THE SURGE in Delta Covid cases has shown signs of slowing down.
Some 36,000 extra cases have been detected in the past week – up by 17 per cent.
Members of the public walk past a pop up Covid-19 Test Centre in Hyde Park, LondonCredit: LNP
Last week, a 34 per cent increase was recorded by Public Health England.
It suggests the rate of growth is slowing down.
But it comes ahead of “Freedom Day” on Monday, when the remaining restrictions in England are lifted.
Experts say even if case rates are flattening, they will probably spike again – with the “peak” modelled around late August.
It currently accounts for approximately 99 per cent of cases across the UK.
This is how quickly Delta Covid cases have risen since May. But the growth appears to have slowed in the past two weeks
In total, 253,049 cases of Delta have been identified in the UK, up from the 216,249 reported last week.
Of these, 209,926 have been in England, 32,708 in Scotland, 5,601 in Wales and 4,814 in Northern Ireland.
Dr Jenny Harries, Chief Executive of the UK Health Security Agency, said although infections are worsening, hospitalisations are not rising at the same rate.
She said: “Case rates are still high and rising, but it is encouraging that the increase in cases still does not appear to be associated with a similar increase in hospitalisations and deaths.
“This is testament to the continued success of the vaccination programme in reducing the incidence of severe disease.
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“The best way to keep yourself and those around you safe is to get both doses of the vaccine as soon as you are eligible.
“However, while vaccines offer excellent protection, they do not completely eliminate risk.
“As we approach the end of restrictions, it is as important as ever that we continue to exercise caution. Take your free twice-weekly rapid tests and if you have symptoms, you should book a PCR test immediately and stay at home until you receive your result.”
The Covid vaccines used in the UK – Astrazeneca, Pfizer and Moderna – all protect against the Delta variant.
But they are not 100 per cent and getting two doses is significantly more effective than just one.
Cases set to rise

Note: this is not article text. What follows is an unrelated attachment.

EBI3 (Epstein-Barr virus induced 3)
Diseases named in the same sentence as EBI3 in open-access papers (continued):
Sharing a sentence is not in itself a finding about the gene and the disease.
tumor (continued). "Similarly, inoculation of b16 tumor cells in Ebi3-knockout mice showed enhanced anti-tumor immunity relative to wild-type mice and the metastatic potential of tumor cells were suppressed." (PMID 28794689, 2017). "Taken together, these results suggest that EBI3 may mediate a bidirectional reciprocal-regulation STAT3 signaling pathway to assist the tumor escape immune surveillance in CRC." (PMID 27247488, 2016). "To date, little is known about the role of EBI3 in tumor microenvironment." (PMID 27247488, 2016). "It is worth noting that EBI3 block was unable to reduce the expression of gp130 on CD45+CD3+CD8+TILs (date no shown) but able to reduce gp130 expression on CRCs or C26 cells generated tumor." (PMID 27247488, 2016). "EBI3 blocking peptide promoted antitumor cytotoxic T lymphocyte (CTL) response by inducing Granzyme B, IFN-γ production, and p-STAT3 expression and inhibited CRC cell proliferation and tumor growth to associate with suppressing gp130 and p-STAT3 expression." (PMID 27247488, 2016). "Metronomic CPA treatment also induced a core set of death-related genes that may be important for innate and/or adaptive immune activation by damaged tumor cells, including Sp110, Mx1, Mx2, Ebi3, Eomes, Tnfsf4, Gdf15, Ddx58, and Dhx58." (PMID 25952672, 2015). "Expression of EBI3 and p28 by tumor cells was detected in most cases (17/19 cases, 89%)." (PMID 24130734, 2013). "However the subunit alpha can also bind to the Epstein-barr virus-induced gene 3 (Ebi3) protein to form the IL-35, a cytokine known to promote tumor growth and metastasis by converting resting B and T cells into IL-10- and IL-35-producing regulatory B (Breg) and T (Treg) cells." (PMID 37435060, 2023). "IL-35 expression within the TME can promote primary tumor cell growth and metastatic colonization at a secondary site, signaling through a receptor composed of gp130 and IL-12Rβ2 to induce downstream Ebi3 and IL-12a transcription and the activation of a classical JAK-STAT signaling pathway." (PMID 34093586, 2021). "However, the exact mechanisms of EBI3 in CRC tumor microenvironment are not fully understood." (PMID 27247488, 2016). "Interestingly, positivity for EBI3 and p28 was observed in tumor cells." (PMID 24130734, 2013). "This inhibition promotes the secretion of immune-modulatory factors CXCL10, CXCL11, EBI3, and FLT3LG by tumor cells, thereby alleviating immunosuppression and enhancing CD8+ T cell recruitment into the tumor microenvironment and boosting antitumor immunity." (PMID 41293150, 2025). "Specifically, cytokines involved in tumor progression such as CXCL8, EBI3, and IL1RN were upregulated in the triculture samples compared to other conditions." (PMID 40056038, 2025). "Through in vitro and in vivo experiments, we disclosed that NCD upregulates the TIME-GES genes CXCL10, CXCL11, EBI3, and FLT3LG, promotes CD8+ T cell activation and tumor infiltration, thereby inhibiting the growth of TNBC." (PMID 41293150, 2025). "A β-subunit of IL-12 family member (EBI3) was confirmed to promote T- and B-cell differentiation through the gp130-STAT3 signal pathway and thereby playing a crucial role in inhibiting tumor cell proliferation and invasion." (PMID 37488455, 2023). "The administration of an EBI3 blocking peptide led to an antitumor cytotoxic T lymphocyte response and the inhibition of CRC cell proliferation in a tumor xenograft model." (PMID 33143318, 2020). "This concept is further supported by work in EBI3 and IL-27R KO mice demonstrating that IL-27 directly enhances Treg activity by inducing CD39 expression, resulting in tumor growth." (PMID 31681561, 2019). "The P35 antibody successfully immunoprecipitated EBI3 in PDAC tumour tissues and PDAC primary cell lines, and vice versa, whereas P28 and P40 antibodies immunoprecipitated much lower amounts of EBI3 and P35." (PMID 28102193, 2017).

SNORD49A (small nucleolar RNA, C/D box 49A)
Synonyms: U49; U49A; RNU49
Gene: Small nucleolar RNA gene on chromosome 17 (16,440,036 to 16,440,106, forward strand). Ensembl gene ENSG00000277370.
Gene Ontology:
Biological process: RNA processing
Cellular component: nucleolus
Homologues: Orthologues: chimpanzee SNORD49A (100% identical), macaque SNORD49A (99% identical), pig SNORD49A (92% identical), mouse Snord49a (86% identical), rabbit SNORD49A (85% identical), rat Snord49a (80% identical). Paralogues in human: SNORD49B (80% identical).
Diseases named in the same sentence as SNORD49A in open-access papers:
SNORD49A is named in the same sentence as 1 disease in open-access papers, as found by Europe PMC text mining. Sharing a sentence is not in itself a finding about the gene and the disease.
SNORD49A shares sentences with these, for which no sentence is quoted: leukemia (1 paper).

It comes after the ZOE Covid Symptom Study, led by King’s College researchers, found the first signs that Covid cases are stabilising.
It estimates around 33,118 people are catching the virus each day, which remains similar to last week’s guess of 33,723.
Tim Spector OBE, lead scientist on the ZOE COVID Study app and Professor of Genetic Epidemiology at King’s College London, said: “We are seeing the overall incidence rates plateau in the UK with an R value of 1.0, which is good news.
“The numbers are still high with around one in 142 people with Covid, so we’ll keep a close eye on numbers and the effect of the Euro Football Championship in the coming days and weeks.”
The ZOE app also shows that almost half of all cases are now in people who have had at least one vaccine dose, as a result of nearly 90 per cent of Brits having their first jab.
But Government data does not show signs of a shrinking outbreak.
The latest figures showed 48,553 more cases, the highest since January 15, while the 63 deaths were the biggest daily reported increase since March 26.
Boris Johnson claimed yesterday it was “highly probable” the worst of the pandemic is over.
The Prime Minister urged people not to “throw caution to the winds” as England’s restrictions ease on Monday.
And he acknowledged there would be more hospital admissions and deaths from Covid-19 to come during “difficult days and weeks ahead”.
Mr Johnson has already acknowledged daily cases could hit 50,000 by “freedom day” on Monday and Health Secretary Sajid Javid said they could top 100,000 over the summer.